Outdoors: Don Steese's Outdoor Perspectives column, State barking up wrong tree with new regulations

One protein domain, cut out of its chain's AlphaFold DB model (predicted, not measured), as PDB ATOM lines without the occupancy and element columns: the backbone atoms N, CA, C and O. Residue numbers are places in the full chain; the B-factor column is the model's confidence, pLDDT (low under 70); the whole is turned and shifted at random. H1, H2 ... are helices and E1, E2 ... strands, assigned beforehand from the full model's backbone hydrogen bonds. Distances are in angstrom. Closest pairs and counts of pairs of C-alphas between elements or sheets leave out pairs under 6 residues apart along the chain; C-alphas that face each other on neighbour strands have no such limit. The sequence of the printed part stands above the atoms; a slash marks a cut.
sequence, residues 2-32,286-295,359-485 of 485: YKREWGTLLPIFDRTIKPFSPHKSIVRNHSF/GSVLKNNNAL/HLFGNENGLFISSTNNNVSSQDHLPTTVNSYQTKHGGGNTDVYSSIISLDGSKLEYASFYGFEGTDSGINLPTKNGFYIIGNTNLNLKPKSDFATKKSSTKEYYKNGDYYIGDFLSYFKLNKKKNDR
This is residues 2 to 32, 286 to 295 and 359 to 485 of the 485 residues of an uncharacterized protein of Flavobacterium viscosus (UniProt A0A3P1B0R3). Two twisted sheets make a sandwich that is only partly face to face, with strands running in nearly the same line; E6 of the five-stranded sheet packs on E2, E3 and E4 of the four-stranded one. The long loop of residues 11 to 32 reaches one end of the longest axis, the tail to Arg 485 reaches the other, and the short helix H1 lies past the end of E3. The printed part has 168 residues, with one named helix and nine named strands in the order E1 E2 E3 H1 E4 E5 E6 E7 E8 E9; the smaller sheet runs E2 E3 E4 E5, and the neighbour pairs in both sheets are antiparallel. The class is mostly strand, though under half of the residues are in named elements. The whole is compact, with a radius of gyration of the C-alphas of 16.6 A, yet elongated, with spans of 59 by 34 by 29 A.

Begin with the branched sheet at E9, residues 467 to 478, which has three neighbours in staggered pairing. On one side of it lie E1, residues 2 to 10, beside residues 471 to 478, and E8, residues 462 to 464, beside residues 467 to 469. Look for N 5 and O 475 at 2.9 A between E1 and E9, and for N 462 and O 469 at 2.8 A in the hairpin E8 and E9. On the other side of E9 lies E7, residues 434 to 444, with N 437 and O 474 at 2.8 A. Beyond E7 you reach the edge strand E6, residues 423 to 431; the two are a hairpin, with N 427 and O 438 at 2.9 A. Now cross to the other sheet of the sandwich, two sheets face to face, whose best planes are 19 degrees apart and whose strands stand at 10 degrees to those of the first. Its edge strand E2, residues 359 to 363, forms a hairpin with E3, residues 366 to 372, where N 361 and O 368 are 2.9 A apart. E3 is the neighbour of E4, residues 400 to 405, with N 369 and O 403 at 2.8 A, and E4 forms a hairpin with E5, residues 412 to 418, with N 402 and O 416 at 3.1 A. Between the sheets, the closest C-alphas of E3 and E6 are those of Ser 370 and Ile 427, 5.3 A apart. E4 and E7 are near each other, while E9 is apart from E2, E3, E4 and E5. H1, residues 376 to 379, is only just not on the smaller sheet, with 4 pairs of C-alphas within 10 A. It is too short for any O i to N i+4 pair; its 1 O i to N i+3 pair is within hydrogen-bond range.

If you're the owner of a sporting dog in Pennsylvania, be afraid...be very afraid. According to the U.S. Sportsmen's Alliance, the state of Pennsylvania is taking steps to regulate sporting dog breeders with the same "iron fist" it intends for abusive commercial breeders. Recently, sportsmen who tried to object to the oppressive dog care proposal were abruptly silenced. At issue, according to the Alliance, is a set of dog care regulations proposed by the Pennsylvania Department of Agriculture in December 2006. Among the requirements are expensive animal housing upgrades, mandatory daily exercise, (hunting doesn't count), and the keeping of daily sanitation and cleaning records. The U.S. Sportsmen's Alliance Sporting Dog Defense Coalition and other dog organizations have been urging Gov. Ed Rendell, state lawmakers and the Department of Agriculture to rewrite the dog law so that sportsmen will not be caught up in the regulations. More than 200 Pennsylvania sportsmen who realize the threat that the regulations pose to hunting attended a Dog Law Advisory Board hearing July 11 at the Radnor Hunt Club in Malvern. The meeting was advertised as an opportunity to focus on sportsmen's concerns about the proposal. However, when USSA Associate Director of State Services Evan Heusinkveld began to offer testimony, Deputy Secretary for the Pennsylvania Department of Agriculture Jesse Smith ruled him out of order, and seized the microphone. National Beagle Club of America Board Member Wanda Borsa, a New Freedom resident whose beagle pack is called Holly Hill Beagles, also tried to comment. She, too, was stopped before being able to express her concerns. "Ms. Smith and the Department of Agriculture do not want the public to know how insidious these regulations are for the future of hunting dogs," said Heusinkveld. "State regulators could not find a single existing kennel that would be in compliance with the proposal."In a recent message to the U.S. Sportsmen's Alliance, Deputy Secretary Smith wrote, "The Department is attempting to apply more uniform and enforceable regulations to all kennels." Until now, the department had, according to the Alliance, been trying to convince sportsmen that the dog care policy was aimed at unscrupulous commercial breeders and was not meant to impact hunters."The Department of Agriculture has admitted its anti-hunting stance. Sportsmen are not sure if this is a position of the Rendell administration or merely one loose cannon within the administration," said Rob Sexton, USSA vice president for government affairs. "We do know that the governor himself sparked the issue, but hope the anti-hunting position doesn't reflect his true feeling about hunting dogs.">From the outset, sportsmen have, according to USSA, suspected that the regulations are a product of animal rightists. Groups like the Philadelphia-based Main Line Animal Rescue, and the New York-based American Society for the Prevention of Cruelty to Animals have certainly had more access to the process, and their representatives have yet to be muzzled at public hearings. USSA is urging Pennsylvania sportsmen and sporting dog enthusiasts to contact Gov. Rendell and state lawmakers and demand that these dog care regulations be withdrawn. I spoke with a USSA representative who said that parts of the proposed regulations were more stringent than regulations which govern children's day care centers.Nobody wants to see dogs being treated inhumanely, but it would seem that these regulations, if adopted, would put most sporting dog kennels, and hobby breeders out of business. A call to Rob Miller, advisor to Governor Rendell for hunting, fishing, and conservation was not returned. n Don Steese of Northumberland is a lifelong outdoorsman whose column appears weekly in The Daily Item. E-mail comments to firstname.lastname@example.org.